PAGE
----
File a GAO Protest In Part I of the GAO Protest blog, we discussed the frustration of having your contract award protested. It’s equally vexing when the contract your team worked hard to capture was, or is about to be, awarded improperly or illegally. Even worse, if your company is unfairly denied the opportunity to even compete. When this occurs, you may want to consider the benefits of filing a protest.

Who May File a Protest with the GAO

Any contractor that could have made money from a procurement but was prevented from doing so based on either how the agency evaluated the proposals, can protest (4 C.F.R. § 21.0(a)(1).) The GAO calls this an “interested party.” If that’s you, you can protest. Whether the solicitation was a single award, an indefinite-delivery/indefinite-quantity contract (IDIQ or MAC) or even a task order (TO) on a MAC IDIQ, you can file a protest with the GAO.

Many companies don’t file because they’re fearful of upsetting their customer. The truth of the matter is, the government customer will do whatever it takes to avoid a protest. They are going to pay attention to the “dog that bites, not the one that lays quietly in the corner.” In other words, if your company never protests, the government might, especially on a tight bid in a best value scenario, give the award to the company most likely to protest.

Why File Protests with the GAO

If you decide to protest, you have three forums: 1. The contracting agency, usually not considered very effective; 2. The Court of Federal Claims (COFC), where it will likely take a while and you’ll need deep pockets for an attorney (but decisions are binding); and 3. The General Accounting Office (GAO).

GAO has earned its reputation of being an impartial and fair decision maker on the merits of the protests filed with the agency. Though their findings are not binding, very rarely are they ignored by the contracting office responsible for the solicitation or award that is being protested. It’s less expensive, only requiring a filing fee collected to support the new GAO Electronic Protest Docketing System (EPDS). It’s not necessary to hire a lawyer to file a protest with the GAO but having an attorney who understands the process can be beneficial.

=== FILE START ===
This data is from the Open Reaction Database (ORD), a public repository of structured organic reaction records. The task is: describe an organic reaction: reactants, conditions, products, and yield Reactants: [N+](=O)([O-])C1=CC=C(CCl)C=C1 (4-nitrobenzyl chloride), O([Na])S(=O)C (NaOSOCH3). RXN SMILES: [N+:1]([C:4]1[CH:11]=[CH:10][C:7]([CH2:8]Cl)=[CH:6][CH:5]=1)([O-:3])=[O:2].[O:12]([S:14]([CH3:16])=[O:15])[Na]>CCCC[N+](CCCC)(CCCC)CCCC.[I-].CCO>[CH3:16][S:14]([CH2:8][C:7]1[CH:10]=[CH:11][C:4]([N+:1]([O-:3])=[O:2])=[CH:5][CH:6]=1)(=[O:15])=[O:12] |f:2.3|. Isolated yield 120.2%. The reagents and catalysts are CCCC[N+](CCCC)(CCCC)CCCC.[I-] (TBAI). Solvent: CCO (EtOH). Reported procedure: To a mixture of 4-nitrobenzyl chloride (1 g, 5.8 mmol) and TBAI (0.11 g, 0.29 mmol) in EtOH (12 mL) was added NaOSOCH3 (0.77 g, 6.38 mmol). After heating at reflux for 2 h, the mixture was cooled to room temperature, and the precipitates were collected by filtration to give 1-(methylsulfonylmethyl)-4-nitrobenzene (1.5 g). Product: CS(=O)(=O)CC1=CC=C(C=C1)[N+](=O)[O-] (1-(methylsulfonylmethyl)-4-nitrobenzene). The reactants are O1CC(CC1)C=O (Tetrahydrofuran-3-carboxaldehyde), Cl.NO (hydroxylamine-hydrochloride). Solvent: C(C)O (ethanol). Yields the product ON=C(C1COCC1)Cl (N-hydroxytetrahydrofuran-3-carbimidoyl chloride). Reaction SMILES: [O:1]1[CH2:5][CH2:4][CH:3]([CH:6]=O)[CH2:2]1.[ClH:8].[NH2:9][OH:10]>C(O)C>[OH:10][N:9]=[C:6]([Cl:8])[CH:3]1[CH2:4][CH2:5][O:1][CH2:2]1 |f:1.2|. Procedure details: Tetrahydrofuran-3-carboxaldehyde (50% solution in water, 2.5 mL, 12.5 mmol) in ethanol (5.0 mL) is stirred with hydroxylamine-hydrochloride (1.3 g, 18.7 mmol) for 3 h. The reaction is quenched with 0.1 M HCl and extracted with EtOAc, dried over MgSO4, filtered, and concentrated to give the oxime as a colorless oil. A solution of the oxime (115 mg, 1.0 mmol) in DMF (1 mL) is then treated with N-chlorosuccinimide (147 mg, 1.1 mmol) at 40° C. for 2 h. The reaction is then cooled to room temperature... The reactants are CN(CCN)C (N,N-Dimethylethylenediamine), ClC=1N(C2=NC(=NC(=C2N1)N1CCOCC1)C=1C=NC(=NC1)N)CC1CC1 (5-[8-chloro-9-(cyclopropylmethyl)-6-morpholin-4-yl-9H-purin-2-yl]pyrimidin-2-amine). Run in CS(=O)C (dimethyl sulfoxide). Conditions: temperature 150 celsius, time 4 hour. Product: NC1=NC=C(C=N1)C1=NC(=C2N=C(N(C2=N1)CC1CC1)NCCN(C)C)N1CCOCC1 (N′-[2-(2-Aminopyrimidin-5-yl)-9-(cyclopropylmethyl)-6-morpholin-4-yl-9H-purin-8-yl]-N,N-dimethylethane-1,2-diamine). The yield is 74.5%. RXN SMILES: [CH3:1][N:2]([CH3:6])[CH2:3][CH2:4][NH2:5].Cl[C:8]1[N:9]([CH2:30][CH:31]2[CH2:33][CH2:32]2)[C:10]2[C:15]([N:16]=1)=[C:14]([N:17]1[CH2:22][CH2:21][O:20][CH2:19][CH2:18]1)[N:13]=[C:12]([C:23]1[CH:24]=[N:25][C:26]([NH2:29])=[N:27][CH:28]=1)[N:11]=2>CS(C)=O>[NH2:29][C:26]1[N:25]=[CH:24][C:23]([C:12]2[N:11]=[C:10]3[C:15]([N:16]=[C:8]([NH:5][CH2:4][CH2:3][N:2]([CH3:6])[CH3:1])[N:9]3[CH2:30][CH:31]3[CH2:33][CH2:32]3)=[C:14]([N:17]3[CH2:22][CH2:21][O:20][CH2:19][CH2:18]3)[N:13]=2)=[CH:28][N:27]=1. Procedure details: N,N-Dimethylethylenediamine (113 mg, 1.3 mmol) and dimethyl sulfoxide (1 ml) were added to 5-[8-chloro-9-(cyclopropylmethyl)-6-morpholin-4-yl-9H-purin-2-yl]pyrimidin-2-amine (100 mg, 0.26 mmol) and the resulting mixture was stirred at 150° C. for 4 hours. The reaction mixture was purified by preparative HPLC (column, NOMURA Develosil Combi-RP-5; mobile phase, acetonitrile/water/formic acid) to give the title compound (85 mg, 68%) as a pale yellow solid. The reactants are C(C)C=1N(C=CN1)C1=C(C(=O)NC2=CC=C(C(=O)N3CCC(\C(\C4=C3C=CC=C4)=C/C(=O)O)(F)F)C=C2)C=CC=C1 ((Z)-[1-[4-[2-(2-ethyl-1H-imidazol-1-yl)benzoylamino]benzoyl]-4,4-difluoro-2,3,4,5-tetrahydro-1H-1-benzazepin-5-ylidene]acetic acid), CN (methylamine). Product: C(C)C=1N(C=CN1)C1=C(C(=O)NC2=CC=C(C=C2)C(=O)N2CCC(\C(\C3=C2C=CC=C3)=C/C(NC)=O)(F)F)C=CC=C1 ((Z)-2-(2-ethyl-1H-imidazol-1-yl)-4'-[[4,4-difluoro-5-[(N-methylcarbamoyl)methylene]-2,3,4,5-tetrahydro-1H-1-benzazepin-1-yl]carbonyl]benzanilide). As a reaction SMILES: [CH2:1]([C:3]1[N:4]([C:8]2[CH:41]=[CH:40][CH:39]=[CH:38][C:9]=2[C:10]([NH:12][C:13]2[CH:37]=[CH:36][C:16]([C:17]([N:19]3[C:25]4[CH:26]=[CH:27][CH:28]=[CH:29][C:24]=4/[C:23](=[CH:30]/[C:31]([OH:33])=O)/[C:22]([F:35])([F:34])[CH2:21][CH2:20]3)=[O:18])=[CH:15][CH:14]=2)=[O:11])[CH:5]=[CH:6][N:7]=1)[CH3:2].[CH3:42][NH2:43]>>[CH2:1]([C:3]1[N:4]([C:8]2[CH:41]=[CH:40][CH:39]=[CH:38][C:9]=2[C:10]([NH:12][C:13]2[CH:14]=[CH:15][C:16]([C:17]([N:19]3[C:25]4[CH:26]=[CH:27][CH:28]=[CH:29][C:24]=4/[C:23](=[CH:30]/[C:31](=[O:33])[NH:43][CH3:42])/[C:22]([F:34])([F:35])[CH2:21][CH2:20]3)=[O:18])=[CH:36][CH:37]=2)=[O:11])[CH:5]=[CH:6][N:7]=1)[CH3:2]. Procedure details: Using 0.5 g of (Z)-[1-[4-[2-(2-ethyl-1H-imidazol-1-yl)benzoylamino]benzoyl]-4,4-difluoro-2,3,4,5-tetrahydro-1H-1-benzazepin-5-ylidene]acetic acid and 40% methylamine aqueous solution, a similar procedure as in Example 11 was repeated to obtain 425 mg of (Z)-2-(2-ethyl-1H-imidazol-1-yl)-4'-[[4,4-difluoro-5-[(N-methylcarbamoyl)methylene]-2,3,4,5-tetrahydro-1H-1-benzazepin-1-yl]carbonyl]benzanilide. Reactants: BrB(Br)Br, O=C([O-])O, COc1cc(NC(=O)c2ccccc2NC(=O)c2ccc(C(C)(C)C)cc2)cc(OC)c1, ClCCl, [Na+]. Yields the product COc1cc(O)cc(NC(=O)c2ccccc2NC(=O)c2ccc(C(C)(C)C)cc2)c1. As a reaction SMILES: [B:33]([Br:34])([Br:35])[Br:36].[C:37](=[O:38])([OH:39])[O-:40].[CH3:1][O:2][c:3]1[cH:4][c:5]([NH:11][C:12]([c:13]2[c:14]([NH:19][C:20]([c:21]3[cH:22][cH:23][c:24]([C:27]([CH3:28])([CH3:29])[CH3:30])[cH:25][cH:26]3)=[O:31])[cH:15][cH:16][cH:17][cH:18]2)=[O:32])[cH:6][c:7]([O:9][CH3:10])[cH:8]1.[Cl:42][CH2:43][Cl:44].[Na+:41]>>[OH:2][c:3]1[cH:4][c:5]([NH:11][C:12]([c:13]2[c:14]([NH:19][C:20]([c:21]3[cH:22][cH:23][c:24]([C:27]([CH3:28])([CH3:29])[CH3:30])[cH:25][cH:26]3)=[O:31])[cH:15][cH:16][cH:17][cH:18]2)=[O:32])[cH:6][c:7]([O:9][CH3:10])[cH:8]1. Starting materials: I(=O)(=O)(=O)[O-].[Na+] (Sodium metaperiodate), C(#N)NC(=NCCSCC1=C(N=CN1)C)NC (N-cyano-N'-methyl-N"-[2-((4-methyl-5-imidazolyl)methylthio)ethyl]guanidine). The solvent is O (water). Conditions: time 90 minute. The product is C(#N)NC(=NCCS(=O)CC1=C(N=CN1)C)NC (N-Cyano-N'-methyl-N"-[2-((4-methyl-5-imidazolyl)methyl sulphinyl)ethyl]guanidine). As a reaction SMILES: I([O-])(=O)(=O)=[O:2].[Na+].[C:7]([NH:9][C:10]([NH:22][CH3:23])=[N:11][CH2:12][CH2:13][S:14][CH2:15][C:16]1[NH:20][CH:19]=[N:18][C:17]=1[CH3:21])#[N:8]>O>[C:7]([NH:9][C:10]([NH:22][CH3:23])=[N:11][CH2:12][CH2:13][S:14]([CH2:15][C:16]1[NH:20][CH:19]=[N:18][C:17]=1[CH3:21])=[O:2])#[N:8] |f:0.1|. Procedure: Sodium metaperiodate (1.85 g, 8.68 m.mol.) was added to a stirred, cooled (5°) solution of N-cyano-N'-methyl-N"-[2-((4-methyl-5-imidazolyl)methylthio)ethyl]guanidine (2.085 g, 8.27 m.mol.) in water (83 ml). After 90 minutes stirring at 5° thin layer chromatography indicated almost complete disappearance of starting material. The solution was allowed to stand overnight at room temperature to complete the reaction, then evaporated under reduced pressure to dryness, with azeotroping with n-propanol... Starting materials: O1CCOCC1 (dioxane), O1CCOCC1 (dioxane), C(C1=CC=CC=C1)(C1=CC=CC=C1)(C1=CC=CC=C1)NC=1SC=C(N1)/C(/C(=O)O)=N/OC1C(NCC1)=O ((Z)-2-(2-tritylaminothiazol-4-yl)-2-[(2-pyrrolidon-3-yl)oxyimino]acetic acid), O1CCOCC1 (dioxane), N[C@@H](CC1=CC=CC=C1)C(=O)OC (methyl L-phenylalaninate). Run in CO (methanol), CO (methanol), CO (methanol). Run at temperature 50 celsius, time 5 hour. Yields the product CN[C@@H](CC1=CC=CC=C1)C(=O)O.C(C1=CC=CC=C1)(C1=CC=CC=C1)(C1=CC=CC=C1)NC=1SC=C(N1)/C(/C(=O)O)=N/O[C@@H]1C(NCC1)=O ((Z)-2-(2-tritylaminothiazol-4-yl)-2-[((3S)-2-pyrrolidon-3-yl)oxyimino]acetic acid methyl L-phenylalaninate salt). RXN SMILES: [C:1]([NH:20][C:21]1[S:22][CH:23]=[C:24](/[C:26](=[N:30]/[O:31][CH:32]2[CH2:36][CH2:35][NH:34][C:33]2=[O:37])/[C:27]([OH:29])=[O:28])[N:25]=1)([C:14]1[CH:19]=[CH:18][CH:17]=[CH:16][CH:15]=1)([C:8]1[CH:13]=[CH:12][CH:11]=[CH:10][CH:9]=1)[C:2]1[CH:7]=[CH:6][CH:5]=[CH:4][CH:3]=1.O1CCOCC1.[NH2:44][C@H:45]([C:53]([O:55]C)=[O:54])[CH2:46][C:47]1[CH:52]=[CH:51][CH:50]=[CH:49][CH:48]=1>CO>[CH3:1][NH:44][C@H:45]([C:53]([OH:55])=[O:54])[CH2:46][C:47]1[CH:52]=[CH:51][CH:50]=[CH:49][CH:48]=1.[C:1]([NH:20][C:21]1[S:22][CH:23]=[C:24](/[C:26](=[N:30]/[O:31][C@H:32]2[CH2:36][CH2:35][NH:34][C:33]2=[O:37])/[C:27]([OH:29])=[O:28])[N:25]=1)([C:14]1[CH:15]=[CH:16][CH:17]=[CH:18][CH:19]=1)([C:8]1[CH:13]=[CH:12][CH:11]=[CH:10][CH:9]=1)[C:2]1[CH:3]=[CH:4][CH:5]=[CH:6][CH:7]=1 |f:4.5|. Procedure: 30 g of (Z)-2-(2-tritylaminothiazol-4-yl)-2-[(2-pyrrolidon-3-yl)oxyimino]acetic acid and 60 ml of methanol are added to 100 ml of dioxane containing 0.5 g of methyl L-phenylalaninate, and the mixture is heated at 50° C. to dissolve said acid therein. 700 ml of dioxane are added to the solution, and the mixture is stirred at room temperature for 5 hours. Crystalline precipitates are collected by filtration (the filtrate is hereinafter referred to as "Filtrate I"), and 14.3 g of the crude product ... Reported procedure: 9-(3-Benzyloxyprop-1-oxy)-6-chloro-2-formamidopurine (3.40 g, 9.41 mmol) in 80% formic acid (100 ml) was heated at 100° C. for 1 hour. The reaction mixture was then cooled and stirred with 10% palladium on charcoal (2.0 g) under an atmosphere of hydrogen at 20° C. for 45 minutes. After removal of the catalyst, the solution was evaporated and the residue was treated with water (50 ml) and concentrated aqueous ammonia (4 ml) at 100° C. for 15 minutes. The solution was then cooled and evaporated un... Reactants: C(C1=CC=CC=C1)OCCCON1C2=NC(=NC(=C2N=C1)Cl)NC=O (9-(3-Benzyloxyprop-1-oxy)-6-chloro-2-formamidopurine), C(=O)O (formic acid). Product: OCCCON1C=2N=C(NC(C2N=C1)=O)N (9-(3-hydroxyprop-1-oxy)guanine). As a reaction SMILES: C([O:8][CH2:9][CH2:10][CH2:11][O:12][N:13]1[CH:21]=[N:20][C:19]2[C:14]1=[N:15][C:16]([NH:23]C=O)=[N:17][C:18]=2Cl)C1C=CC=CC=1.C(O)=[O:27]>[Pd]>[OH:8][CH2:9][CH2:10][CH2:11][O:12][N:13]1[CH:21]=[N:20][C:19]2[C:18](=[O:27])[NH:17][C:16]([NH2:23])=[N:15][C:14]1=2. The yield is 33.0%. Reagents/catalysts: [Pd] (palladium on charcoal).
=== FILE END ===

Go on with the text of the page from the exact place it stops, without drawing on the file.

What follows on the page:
The GAO releases yearly statistics on the number and outcome of protests filed by contractors. The data for 2017 shows that protestors are more often receiving some sort of compensation from the awarding agency. (see Effectiveness Rate on table below as compared to the Number of Sustains, year-over-year.) Even though less people are protesting with the GAO, the results of the protests have become more effective.


What You Can and Can’t Protest with the GAO

Here are the most common grounds for protest:

  1. The contracting agency unfairly rejected your bid;
  2. The agency awarded or is going to award someone else the contract out of bias;
  3. Something was wrong, impossible or unclear about the agency’s solicitation;
  4. The agency cancelled the solicitation, leaving you empty-handed.

Common reasons you can’t protest (4 CFR 21.5):

  1. Any issue you have with your government customer about a contract you already have in place with them.
  2. Your small business doesn’t qualify as a small business. (That goes through the Small Business Administration.)
  3. If the KO decides you can’t handle the work (with exceptions).
  4. If you’re a subcontractor (some exceptions to that, too).
  5. If your proposal wasn’t in the competitive price range.

When You Can Protest

You can protest either pre-award or post award. In a pre-award protest, a company protests the terms, conditions or some other aspect of the solicitation before the proposal submission deadline. If you see a flaw in the solicitation while your preparing your proposal, the first step is to submit a question to the KO or specified point of contact in the solicitation by the required date for questions. If the government is not responsive to your question or comment, you must file your protest prior to due date for initial proposals. If the issue was not apparent until after the closing date, you have ten days to file from the time the flaw was discovered.

Post award protests are all about timing. To protest post-award, you must have requested a debriefing in writing within a three-day period after you received notice of the awardee or awardees (48 CFR 15.506(a)). You have ten days from the formal debriefing to file a protest (4 C.F.R. § 21.2(a)(2).)


We hoped this helped simplify the GAO protest for you and gave you some information to help you make your decision. GAO protests are common, quick, inexpensive and simple and have a climbing success rate. As long as you follow the protocol with a valid and reasonable protest, this sends the message that you’re a serious contractor to not only your competition, but your government customer.

Capture2Proposal monitors protests filed with the GAO and updates affected opportunities to notify our customers when protests are filed and when they are resolved.

For all the details about GAO protests, download the GAO Protest Guide through the GAO website.